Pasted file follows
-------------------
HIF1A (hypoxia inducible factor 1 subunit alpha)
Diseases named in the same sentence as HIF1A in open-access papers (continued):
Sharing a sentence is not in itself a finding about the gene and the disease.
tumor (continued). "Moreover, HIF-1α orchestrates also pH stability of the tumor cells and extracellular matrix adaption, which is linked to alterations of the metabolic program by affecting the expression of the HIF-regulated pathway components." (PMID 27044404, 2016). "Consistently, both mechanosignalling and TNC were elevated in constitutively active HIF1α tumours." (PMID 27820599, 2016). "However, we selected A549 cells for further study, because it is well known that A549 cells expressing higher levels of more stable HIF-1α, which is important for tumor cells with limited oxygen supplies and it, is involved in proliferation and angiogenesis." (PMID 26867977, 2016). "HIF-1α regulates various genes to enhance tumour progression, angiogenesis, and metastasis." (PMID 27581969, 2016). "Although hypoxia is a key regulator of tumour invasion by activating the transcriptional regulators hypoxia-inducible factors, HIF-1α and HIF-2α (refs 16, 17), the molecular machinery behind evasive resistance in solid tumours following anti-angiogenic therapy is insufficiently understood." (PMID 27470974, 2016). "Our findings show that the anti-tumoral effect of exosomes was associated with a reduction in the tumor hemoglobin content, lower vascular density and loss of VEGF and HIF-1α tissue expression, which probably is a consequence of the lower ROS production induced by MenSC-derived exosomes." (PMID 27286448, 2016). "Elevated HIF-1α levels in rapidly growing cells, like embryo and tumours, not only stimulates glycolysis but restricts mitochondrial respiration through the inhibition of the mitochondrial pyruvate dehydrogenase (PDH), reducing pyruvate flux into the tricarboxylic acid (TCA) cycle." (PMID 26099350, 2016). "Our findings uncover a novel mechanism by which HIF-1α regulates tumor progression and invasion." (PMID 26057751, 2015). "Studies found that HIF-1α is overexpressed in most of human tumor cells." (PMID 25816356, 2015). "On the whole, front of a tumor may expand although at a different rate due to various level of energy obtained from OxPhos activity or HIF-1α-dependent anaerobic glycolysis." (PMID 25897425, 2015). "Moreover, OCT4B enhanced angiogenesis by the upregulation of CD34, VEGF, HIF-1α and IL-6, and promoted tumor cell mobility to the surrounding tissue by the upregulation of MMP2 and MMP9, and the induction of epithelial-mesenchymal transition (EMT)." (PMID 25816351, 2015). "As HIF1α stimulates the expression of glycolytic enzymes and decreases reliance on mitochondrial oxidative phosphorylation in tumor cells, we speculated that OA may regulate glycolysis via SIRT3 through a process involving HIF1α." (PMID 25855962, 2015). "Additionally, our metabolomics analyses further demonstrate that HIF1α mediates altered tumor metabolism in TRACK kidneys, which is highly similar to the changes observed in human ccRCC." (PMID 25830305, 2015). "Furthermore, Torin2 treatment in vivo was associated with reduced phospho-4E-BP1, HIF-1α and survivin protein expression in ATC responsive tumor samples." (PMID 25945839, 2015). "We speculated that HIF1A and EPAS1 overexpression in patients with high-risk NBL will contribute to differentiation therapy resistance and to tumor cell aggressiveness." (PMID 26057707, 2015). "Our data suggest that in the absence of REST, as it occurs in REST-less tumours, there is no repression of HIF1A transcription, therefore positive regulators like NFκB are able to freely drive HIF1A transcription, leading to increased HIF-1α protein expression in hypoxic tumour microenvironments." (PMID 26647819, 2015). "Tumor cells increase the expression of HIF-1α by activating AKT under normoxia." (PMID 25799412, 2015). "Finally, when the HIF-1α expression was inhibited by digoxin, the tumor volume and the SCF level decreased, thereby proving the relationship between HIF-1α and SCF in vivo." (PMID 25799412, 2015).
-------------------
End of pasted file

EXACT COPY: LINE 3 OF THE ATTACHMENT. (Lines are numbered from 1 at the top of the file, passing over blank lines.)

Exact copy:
Sharing a sentence is not in itself a finding about the gene and the disease.